Americanness on the Road, Part I: Letting His Issues Be His Issues

“I hate your country’s politics.”

This was K, and this was the first thing he said to me.

We sat on the dark patio of a Tirana bar, table of ashtrays and beer bottles, the headlights and footsteps of surrounding streets obscured by a criss-cross fence. I’d arrived in the city only hours earlier, and had already found myself chasing fun with the group of people I’d hang with for the next five days.

K had just come in from Kosovo, in town for a gig where important record executives would be. He sang, or he played the guitar, or did both—it wasn’t clear. He had a red Adidas track jacket and the straw Fedora of male insecurity: a little too self-consciously cool.

He sat down at the table, said his hellos to old friends, was introduced to me. He asked where I was from, then crossed his arms, leaned back, eyes narrowed to a challenge, as if to say, “Come on, step to this, I dare you.” He announced his personal aversion to my country’s politics with smug satisfaction.

It was like K was trying to hand me a big bag of his bullshit. And I, in turn, got to firmly but without malice reply, “Actually, this is yours. And I’m just gonna let you hang on it.”

There was a time when I would have had to jump up and down to prove to K that I wasn’t one of those Americans. I would have cited my city of residence, my family’s long history in activism, personal lifestyle choices that reflect my commitment to anti-corporate, anti-imperialist values. I would have lamented the pervasive culture of ignorance and fear that paved the way for predatory politics, and when the bitch/blame-session reached its crescendo of discontent, I’d have thrown my hands up and announced my ultimate goal to marry someone with an EU passport and flee the whole mess.

I would have, in short, run laps to prove who I was to K, to win his validation and approval, this person I had just met, in some sort of attempt to resolve my own insecurity about my nationality.

Instead I shrugged, sighed, “Yeah, join the club, buddy.”

The rest of the tabled groaned at K. “What is that?” Robo asked, shoulders hunched and flicking ash, seeming a little uncomfortable at K’s underhanded assault on me. “That’s the first thing you say to someone?”

“Well, I do hate the US’s politics,” K defended himself.

“Yeah, but as the first thing to say?” Zhujeta cooed in her gentle, loving way. “Not even, ‘Nice to meet you.'” She titled her head in the same way as when she spoke to the begging gypsy kids that cruised past the table, “It’s rude, K.”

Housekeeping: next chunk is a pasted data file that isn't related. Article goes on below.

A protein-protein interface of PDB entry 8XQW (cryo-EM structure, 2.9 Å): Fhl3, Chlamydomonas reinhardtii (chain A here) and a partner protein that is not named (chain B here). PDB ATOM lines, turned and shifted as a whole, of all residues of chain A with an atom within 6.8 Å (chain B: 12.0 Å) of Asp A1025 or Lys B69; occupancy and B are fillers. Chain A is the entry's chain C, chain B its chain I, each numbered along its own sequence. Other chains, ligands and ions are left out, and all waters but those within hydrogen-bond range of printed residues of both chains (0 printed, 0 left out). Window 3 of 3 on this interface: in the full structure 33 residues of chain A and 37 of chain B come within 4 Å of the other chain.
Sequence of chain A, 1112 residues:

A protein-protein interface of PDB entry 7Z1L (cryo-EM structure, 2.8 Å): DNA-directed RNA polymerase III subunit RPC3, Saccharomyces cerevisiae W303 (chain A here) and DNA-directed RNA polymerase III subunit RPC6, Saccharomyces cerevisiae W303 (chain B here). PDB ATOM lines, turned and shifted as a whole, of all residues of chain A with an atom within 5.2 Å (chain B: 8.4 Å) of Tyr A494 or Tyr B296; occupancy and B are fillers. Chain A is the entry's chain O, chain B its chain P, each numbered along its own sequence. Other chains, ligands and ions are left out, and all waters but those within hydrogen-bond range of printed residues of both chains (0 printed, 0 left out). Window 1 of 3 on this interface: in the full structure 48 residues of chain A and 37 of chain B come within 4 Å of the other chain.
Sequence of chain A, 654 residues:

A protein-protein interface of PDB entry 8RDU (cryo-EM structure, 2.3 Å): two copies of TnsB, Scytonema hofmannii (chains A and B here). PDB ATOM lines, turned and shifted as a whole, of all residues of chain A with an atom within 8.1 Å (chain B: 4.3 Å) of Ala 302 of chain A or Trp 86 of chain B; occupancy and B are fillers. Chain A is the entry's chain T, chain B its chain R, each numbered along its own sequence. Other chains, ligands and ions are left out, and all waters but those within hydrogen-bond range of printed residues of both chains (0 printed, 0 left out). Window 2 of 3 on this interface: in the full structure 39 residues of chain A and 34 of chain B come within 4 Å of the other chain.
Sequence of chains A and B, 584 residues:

“Okay, okay,” K waved his hands as though they were little white flags. “Sorry, nice to meet you.”

I shrugged again. Whatever issue it was—whatever insecurity in K made him want to challenge someone, get them to prove themselves to him—I wasn’t going to get involved. That was between K and himself, not me. Or my Americanness.

6 Responses to “Americanness on the Road, Part I: Letting His Issues Be <em>His</em> Issues”

  1. 1 mickey November 15, 2010 at 3:17 pm

    “the straw Fedora of male insecurity” – nailed another one!

  2. 2 Alouise November 15, 2010 at 3:55 pm

    Love this. I never understood why some people feel the need to challenge everyone about their country’s politics. After all one person isn’t responsible for every political mistake their government has made.

  3. 3 clickclackgorilla November 17, 2010 at 1:42 am

    Nice post. So is there a part two then? Hope so.

  4. 4 Margaret November 21, 2010 at 9:24 pm

    Great post… nothing like getting outside to understand the inside… I was always very critical of the US and its politics until I came to Chile and started hearing everyone criticize everything…. and then I started taking a different approach. I mean hey, it’s NOT “all bad”… I’m not saying it’s all good, but it’s like when you fight with a relative but don’t want an outsider getting involved. It’s not all black and white, not all cut and dry… you have to be in it to understand it, but then get out of the middle to be able to see it…
    Again- nice post…

  5. 5 Lonestar March 2, 2011 at 9:21 am

    Well put. I’ve been going with “Hating America is so cliche” but a simple “yeah, me too” seems the way to go. Non-combative acknowledgment without engagement. I like it.

  6. 6 czechbeerfan February 27, 2012 at 9:38 pm

    I’ve been enjoying your posts about Albania this afternoon – glad I found your blog through Lonely Planet’s “Blogs We Like.”

    This particular post reminded me to keep trying to avoid talking like a douchebag. Thanks for that!

Comments are currently closed.

Lauren Quinn is a writer and traveler currently living in Hanoi. Lonely Girl Travels was a blog of her sola travels and expat living from 2009 to 2012. She resides elsewhere on the internet now.

Join 3,719 other subscribers

Tweet this Sh%t

Error: Twitter did not respond. Please wait a few minutes and refresh this page.

Buy This Sh#t


%d bloggers like this: